21ST Century Scientists Working Group

February 6th 2015

The 21st Century Scientist Conference: Inclusion, Innovation, and Incentives

JOIN US ON FRIDAY, APRIL 17TH FOR A ONE-DAY CONFERENCE DEVOTED TO THE CRAFT OF COMMUNICATION, AND CRAFTING A COMMUNITY.

Preliminary schedule:

  • 8am: Registration
  • 8:30am: Opening remarks
  • 9-10:30am: Workshop on the craft of communication.
  • 10:30am-12pm: Workshop on crafting a community.
  • 12-1pm: Panel (lunch included!) on alternative and traditional science careers.
  • 1-2pm: Free time, networking, finishing up earlier workshop projects, booths for local boundary and outreach organizations.
  • 2-5pm: Extended workshop with our featured speaker Dr. Miriam Goldstein on working with politicians to advance scientific agendas.

Registration information – as well as early bird and student pricing – to come soon!

Current science stereotypes are harmful to underrepresented people who are or would like to become scientists and science writers, and thus hinders their recruitment, retention, and advancement. These stereotypes persist because scientists who wish to engage as part of their job, and scientists who wish to train to join alternative, non-academic or non-industry careers, are provided with no support system, training, or incentives to do so. While outreach-focused courses do occasionally exist within science departments, they are taught infrequently. Further, recent research on science faculty views on outreach suggests that many view outreach as a threat to their reputations as serious scientists (Johnson et al., 2014). Even in a study of funded NSFs that sought to assess the broader impacts criterion, a percentage of funded grants studied contained no broader impacts, or broader impacts that only involved general scientific training of students (Kamenetsky, 2013).

The University of Illinois 21st Century Scientist Working Group, or 21Sci, plans to change the culture around public engagement in science through a focus on inclusive community, innovation in the conceptualization of the 21st Century Scientist, and positive incentives for engagement. We identify four main goals:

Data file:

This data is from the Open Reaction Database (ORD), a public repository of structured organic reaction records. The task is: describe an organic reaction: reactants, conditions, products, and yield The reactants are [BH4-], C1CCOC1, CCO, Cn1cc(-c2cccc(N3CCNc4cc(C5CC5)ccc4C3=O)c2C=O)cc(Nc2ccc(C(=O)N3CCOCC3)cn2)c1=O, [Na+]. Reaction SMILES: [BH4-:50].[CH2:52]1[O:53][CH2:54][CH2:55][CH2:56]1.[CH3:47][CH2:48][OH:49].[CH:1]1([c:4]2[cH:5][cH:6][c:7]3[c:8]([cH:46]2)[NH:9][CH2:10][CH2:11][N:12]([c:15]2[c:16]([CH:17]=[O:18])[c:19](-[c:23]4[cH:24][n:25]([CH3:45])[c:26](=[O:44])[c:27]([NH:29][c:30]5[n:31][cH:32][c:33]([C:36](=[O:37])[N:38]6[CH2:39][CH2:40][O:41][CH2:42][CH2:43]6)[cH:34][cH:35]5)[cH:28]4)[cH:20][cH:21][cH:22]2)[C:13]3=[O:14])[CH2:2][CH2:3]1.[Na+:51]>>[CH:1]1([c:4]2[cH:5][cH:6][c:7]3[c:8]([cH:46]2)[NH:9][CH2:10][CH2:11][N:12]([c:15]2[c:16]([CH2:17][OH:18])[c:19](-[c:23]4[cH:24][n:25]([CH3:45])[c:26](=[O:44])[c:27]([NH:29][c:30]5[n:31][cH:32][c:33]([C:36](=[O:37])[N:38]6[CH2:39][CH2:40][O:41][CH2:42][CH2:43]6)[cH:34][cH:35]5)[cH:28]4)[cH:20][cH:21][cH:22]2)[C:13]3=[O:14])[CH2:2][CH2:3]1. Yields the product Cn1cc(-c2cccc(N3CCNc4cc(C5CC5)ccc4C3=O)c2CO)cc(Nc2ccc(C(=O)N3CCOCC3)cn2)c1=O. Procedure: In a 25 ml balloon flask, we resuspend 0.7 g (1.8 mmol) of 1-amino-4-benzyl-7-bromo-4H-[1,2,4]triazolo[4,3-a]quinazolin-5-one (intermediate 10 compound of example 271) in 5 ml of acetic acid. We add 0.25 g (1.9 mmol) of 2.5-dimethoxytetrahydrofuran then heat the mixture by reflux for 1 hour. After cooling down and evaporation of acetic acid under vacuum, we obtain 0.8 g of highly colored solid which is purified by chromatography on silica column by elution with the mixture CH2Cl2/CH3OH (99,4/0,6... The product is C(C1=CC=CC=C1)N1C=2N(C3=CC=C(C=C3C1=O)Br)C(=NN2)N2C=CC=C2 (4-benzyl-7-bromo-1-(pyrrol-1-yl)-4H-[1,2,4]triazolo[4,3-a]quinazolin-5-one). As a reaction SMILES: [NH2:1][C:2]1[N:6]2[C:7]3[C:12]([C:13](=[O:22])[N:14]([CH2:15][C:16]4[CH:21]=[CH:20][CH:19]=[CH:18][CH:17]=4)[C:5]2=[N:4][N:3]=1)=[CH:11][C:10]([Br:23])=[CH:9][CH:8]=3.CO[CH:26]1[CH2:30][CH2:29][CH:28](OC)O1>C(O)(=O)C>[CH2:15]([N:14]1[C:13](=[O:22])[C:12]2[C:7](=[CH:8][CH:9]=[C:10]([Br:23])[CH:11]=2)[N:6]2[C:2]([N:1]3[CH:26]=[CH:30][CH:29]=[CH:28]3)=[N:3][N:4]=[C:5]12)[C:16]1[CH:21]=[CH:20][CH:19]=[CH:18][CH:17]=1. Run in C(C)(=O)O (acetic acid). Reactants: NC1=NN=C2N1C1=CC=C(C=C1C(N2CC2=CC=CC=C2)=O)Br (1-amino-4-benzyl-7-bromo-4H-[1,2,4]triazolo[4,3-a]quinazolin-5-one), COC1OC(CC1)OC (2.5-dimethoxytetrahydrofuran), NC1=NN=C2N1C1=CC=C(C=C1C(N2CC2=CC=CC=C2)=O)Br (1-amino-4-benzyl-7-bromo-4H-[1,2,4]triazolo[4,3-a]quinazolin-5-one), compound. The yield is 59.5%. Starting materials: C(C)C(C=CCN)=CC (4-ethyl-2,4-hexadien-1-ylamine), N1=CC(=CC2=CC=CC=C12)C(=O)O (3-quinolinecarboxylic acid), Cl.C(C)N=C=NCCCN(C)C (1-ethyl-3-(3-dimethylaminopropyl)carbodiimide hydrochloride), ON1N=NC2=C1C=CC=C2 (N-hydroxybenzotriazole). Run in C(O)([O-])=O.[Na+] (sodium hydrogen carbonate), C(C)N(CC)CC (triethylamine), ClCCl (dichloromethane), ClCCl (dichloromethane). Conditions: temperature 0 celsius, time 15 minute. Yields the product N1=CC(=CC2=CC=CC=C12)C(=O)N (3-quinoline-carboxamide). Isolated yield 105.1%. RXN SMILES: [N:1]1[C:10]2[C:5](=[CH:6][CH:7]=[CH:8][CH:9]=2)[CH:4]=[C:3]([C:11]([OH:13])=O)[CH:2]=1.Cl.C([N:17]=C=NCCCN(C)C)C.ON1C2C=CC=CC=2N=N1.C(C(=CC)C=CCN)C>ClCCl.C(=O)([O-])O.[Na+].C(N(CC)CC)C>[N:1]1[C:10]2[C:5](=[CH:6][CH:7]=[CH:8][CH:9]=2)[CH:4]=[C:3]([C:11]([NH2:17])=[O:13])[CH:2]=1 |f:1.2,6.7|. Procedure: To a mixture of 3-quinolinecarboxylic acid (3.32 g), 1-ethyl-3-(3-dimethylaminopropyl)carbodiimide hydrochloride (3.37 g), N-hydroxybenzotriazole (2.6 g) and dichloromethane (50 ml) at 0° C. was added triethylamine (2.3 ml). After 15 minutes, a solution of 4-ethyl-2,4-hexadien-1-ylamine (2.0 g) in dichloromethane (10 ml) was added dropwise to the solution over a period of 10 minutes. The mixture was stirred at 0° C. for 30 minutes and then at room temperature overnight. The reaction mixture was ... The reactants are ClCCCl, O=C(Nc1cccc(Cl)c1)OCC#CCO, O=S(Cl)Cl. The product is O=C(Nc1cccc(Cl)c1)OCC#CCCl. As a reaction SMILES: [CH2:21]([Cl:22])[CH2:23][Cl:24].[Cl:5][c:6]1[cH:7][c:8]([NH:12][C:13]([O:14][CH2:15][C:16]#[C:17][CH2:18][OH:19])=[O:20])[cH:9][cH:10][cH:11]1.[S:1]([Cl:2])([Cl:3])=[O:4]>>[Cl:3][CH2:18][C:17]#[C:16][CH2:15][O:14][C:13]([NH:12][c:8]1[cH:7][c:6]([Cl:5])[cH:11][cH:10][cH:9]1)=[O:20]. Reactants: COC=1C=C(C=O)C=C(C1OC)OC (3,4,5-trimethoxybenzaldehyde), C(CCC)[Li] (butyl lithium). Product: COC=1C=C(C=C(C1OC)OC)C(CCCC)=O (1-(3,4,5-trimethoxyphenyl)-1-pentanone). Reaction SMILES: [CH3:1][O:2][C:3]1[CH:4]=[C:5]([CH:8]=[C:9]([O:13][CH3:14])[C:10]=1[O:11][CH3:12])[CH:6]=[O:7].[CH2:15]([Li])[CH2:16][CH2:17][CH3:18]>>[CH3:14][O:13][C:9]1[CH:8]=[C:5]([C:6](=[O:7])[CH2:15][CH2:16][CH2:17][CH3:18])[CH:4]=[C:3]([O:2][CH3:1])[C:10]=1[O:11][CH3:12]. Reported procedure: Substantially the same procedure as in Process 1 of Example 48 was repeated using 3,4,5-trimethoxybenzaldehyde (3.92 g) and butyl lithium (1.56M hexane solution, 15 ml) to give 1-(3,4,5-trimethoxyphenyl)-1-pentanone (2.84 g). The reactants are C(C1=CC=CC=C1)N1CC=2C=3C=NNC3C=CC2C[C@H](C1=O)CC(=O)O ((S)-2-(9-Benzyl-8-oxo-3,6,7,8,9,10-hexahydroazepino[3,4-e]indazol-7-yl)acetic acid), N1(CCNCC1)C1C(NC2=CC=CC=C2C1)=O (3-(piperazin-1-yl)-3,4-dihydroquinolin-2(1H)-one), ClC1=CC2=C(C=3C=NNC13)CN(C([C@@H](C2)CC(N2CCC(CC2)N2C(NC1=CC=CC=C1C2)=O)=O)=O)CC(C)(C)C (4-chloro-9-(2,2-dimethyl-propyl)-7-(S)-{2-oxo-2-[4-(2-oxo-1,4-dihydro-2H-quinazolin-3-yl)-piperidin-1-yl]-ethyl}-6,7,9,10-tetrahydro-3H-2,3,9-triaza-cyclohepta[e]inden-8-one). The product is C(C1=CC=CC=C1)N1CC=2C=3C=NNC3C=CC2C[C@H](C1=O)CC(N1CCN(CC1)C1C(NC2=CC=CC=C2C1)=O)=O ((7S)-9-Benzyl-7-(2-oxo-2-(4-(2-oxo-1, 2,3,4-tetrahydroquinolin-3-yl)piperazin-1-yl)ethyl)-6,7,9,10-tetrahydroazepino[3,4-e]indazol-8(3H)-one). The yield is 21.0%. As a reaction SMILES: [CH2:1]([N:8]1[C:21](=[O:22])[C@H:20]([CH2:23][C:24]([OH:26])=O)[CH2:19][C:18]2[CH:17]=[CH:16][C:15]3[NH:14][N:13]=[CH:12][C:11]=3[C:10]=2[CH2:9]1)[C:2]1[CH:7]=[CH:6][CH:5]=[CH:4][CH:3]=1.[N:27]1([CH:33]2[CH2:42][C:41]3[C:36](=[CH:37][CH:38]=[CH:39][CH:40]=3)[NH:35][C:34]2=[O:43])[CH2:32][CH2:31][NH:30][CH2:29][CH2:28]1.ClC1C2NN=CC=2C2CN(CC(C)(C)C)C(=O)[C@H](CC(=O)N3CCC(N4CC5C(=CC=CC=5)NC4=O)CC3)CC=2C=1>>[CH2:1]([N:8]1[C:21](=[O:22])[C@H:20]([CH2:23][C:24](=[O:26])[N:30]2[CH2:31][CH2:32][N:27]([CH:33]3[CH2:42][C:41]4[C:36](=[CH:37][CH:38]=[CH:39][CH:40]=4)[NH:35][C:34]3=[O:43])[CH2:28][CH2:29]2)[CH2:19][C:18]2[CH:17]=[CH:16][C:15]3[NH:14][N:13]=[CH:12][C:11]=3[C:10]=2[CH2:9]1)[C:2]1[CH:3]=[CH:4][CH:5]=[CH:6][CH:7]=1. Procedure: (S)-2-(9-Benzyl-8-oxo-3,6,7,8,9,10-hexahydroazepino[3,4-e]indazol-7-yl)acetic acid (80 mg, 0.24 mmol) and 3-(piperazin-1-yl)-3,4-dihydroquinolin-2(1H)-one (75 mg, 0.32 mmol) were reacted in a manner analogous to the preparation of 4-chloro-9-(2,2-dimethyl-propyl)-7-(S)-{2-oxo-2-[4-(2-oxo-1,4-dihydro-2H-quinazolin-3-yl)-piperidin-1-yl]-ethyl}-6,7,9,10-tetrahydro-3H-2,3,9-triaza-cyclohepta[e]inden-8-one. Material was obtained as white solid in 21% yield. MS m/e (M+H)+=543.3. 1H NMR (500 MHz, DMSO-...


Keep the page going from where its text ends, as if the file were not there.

1. Develop consistent training for scientists who want to improve the skills necessary to become engaged scientists and/or pursue non-academic careers, including professional science writing.
  2. Create community to support like-minded scientists to operate against the negative culture of disengagement, and reconceptualize the role of the scientist in today’s society.
  3. Increase underrepresented minorities and women in science, science writing, and as the target audience for science writing, outreach, and engagement.
  4. Advocate for new incentives within academic science, particularly around promotion and tenure, to make engaging with science writers, outreach efforts, and boundary organizations easier for practicing scientists.

Our working group and journal club meetings have attracted faculty, staff, and students from across the STEM disciplines, agriculture, and journalism, as well as administrators in the Office for the Vice Chancellor of Research, the Office for Public Engagement, and the Extension School. Our goal for this semester is to develop strategies for strengthening our relationship with boundary organizations like the Extension School, as well as leveraging these relationships to begin to effect change at higher levels of university administration.

Our goal is a lofty one – change the culture at a major R1 institution – but our belief is that if we focus our efforts at the University of Illinois and the surrounding region, we can create a model and momentum for similar change elsewhere.

 

 

References

Johnson DR, Ecklund EH and Lincoln AE. Narratives of Science Outreach in Elite Contexts of Academic Science. Science Communication 2014:36;81-105.

Kamenetsky J. Opportunities for impact: Statistical analysis of the National Science Foudnation’s broader impacts criterion. Science and Public Policy 2013:40;72-84.

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